Also like to say after 5.0 comes out UT takes a period of time to focus solely on bug fixes and polishing up existing features. Everything is there you just need to tighten everything up. :D
     
  7. shkar-noori

    shkar-noori

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    +512
     
  8. Foxxis

    Foxxis

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    Well, to be perfectly frank I have skipped submitting bugs on numerous occasions simply because I knew that 1) I would get no feedback for at least a week and 2) I would never see it fixed in time to help me. So I spent the time on working around it instead. I know the same goes for coworkers here, and I would be surprised if it did not echo at other companies. When it gets that bad, you have a real problem and I am happy you do realise it. The passage where you state "Because of the large backlog of bugs, we cannot fix them all.." really scares me though. I had hoped the situation was not fully that bad.

    I really think you should offer personal support, for free, to pro customers.
    I would bet that the majority of support load comes from free customers. I understand the desire to attract new users, but frankly the experience for paying customers has gone downhill.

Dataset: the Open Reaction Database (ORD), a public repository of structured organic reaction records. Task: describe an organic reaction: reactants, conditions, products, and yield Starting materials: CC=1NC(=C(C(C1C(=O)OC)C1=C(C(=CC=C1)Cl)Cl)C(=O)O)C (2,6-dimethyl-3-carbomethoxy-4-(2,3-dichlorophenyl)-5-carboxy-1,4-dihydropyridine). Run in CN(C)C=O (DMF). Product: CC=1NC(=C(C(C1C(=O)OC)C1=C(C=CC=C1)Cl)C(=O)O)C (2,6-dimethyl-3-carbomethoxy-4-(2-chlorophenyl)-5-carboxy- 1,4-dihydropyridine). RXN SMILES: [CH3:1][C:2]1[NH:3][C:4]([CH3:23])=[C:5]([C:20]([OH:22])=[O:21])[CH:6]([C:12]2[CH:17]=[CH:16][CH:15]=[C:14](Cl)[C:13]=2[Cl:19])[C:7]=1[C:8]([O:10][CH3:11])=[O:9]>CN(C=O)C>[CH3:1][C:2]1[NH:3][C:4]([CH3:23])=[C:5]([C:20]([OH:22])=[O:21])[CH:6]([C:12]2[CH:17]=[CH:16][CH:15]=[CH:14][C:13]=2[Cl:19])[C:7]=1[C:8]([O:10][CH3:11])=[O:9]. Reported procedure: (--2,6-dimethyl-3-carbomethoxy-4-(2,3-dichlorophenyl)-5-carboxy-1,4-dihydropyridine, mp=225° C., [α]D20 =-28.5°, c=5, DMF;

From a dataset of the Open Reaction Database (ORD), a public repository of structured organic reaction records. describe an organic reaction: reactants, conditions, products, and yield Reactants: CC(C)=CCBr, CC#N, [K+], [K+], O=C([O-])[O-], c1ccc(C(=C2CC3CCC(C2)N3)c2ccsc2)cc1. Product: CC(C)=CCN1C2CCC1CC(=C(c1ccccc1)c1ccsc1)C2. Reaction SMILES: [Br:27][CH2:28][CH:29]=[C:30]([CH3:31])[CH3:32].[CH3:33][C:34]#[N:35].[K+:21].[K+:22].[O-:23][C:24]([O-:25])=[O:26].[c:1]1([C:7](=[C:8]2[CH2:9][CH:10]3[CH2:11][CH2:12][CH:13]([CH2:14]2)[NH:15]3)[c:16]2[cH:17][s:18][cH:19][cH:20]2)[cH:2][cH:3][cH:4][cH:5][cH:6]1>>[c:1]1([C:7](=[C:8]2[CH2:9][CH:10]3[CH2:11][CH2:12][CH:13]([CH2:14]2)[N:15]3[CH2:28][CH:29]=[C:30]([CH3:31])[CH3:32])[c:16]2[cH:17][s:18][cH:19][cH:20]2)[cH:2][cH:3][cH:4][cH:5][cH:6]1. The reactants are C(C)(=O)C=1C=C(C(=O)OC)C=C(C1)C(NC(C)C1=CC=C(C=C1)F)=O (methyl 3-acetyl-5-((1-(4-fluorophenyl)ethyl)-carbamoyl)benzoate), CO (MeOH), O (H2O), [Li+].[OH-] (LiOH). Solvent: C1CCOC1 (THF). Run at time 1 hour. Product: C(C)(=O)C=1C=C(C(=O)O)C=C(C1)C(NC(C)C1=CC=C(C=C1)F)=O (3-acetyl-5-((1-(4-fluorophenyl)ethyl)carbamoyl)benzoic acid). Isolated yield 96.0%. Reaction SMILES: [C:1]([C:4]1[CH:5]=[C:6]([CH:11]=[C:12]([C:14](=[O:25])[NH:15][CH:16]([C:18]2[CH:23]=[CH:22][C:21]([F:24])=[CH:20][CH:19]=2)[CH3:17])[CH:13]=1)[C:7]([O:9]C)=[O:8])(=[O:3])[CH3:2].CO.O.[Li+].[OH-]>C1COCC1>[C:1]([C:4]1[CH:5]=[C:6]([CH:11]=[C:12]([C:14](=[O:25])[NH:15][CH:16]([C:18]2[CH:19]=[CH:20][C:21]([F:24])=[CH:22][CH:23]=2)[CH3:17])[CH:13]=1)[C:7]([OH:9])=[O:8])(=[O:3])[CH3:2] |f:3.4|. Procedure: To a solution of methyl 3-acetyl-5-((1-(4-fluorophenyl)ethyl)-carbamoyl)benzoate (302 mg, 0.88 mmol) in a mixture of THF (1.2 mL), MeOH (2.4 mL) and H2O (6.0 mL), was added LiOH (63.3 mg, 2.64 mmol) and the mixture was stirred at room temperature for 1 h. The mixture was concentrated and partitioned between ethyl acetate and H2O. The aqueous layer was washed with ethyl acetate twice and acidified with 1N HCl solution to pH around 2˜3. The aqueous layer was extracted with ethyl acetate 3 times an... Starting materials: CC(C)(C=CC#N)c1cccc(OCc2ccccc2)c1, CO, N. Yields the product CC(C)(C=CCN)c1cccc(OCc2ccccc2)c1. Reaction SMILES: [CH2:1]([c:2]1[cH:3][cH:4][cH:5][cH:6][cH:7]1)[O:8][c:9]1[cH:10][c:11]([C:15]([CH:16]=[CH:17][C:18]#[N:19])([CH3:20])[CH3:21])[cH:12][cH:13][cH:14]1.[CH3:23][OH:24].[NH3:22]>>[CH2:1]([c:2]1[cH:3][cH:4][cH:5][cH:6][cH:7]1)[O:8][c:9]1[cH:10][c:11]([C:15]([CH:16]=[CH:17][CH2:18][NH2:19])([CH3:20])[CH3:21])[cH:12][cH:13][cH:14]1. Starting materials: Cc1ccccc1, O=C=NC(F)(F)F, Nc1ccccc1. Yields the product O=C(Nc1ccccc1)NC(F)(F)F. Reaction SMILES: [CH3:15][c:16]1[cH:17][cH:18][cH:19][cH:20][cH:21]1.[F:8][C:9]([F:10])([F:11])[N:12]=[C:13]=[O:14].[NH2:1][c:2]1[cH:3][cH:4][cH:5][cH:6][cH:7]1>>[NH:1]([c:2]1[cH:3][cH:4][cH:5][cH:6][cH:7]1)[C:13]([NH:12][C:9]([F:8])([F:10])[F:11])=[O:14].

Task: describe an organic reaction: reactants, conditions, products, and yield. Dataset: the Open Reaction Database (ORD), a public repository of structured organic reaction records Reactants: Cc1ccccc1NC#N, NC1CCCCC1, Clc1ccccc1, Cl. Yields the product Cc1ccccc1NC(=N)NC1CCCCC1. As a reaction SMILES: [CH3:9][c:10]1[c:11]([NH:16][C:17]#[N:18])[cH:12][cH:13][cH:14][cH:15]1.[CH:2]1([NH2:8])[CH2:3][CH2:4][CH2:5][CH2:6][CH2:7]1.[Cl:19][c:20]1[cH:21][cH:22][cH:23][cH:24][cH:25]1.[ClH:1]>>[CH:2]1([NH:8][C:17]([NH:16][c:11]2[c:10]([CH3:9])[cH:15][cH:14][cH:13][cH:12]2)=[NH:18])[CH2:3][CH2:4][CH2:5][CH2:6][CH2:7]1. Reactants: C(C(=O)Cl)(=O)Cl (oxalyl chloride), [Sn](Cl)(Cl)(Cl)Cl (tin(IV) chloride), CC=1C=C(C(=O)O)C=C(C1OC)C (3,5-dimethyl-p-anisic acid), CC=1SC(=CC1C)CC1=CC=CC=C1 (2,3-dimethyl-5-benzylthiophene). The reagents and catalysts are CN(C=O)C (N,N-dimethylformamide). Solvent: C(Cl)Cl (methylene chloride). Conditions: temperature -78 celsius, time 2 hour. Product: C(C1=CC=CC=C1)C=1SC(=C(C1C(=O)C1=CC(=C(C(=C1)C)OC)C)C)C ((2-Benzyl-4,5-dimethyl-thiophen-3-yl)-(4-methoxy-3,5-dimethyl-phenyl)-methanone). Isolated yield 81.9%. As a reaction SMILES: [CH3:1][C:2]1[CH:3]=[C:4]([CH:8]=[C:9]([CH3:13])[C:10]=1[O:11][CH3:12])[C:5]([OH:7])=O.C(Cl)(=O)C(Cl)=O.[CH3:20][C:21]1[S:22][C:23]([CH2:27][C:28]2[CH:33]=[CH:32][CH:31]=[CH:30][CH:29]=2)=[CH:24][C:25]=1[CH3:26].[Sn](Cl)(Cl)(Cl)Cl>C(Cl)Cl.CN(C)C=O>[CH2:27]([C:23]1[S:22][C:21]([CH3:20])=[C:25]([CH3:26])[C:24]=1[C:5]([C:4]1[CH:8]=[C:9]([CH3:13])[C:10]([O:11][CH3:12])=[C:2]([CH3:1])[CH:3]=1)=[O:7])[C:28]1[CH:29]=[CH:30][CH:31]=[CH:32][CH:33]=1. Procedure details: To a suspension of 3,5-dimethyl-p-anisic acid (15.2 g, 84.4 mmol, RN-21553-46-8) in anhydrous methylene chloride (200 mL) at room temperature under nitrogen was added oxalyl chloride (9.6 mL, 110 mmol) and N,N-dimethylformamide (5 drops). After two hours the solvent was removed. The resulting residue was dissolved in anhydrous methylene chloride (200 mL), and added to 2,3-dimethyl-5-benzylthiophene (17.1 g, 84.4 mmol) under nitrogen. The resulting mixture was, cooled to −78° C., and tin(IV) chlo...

Premium support should be for customers needing priority access and swift responses, but a pro customer should be able to fire off an email and get a relatively quick (48 hrs or so) reply. I think you should be selective though; support should be for technical questions regarding engine problems, not basic questions that are covered by documentation.

    We are considering premium support, but due to Nordic Game I have not been able to get any details. My sales contact seems to be busy.

    Please do if you would like further feedback. I would definitely rank my top three problems with unity as 1) Poor communication / dev. relations 2) Poorly supported product (ie. slow bug fixing and incomplete/broken features) and 3) poor technical support (unless you are really big, and/or pays per hour).

    I really do hope you solve these issues.
     
    Last edited: May 21, 2014
  9. eskovas

    eskovas

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    I think they are doing that with 4.5, there are not "major" features but it's mostly focused on bug fixes and improvements, i think.
     
  10. Ebkac

    Ebkac

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    That is what the subscription service "should" be for. It should also have tiers for different levels of support needs.

    If I purchase a piece of software with a perpetual license, I'd be out of my mind to think that two years after I bought it I can e-mail or call the company and ask for support without having given them any kind of money for maintenance or support contract. That is not how professional level software is handled. 90 days is typical or one year at the absolute most and frankly, what many companies do is have tiers, silver, gold platinum etc.